I was the person who designed the Pencil rocket. As my company didn't want to waste any personnel on such a profitless project, only I was appointed to work to the rocket. I calculated the thermal rating, which is a design fundamental, by myself. The calculator at that time was a hand rotating Tiger Calculator and it took manual labor to use it, unlike the electronic calculators people use nowadays. For example, if you wanted to calculate 2 x 5, you had to set the lever at 2 and rotate the handle 5 times, so the calculation was hard work. (Kakimi)
After defeat in WWII, aircraft materials were left over at Nakajima Aircraft Industries. When I went to the material storehouse, I mostly found pieces of Geralmine (Aluminum alloy), as well as steel materials, etc. Amongst them was a Geralmine round bar, approximately 30-mm in diameter. The name of this round bar was called "Chi-201". "Chi" was the standardized name at that time, which stands for Geralmine using the wartime standards of Nakajima Aircraft Industries. I told Professor Itokawa what I had found: "There were these materials called Chi-201 and I believe we could use them for the rocket." He replied to me, "Geralmine would melt from the heat of the rocket's combustion." But when I calculated the heat transfer, the temperature didn't appear to be that high. (Kakimi)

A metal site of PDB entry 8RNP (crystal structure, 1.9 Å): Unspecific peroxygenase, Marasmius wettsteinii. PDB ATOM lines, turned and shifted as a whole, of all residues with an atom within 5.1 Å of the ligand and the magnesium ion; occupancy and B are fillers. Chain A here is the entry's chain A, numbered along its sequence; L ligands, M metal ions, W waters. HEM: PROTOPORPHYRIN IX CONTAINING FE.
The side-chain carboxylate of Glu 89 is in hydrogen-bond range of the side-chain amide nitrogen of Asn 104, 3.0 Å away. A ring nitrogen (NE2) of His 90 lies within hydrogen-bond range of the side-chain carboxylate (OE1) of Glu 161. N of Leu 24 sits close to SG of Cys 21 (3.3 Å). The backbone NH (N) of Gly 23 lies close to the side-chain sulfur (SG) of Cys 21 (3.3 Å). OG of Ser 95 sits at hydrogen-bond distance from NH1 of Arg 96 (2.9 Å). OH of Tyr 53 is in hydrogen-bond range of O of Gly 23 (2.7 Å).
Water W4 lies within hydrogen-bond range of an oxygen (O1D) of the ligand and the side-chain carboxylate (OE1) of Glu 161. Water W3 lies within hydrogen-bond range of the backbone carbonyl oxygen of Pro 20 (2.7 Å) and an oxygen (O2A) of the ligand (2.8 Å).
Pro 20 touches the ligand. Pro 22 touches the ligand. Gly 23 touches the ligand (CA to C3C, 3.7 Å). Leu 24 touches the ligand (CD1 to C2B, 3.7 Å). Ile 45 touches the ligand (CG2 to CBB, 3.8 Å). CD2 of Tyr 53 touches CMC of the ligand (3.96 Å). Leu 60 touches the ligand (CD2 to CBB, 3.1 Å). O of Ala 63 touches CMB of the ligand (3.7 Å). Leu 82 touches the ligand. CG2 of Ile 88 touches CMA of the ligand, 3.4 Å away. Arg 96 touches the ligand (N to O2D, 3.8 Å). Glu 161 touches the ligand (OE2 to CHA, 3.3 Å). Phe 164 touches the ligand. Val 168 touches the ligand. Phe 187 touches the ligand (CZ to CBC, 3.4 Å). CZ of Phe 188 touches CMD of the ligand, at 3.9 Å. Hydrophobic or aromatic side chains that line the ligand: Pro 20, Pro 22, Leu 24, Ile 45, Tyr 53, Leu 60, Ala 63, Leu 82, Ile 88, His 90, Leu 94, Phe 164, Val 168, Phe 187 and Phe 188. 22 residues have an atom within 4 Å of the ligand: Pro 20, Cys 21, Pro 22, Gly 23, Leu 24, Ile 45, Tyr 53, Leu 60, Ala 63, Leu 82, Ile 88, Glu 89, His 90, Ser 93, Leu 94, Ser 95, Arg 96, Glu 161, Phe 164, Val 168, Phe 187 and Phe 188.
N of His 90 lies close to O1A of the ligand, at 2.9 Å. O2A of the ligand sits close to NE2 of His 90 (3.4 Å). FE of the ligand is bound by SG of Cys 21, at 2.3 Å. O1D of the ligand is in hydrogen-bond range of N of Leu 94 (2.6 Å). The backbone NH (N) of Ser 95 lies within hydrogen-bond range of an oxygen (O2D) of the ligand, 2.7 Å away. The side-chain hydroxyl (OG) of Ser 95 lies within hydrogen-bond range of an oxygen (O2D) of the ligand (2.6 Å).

As I mentioned before, Toda had already taken over the propellants from Murata at NOF. These were the fuel used for bazookas during the Korean War. As bazookas needed quick ignition, several such macaroni-like fuels were used as cannonballs. Itokawa decided to use these as propellants.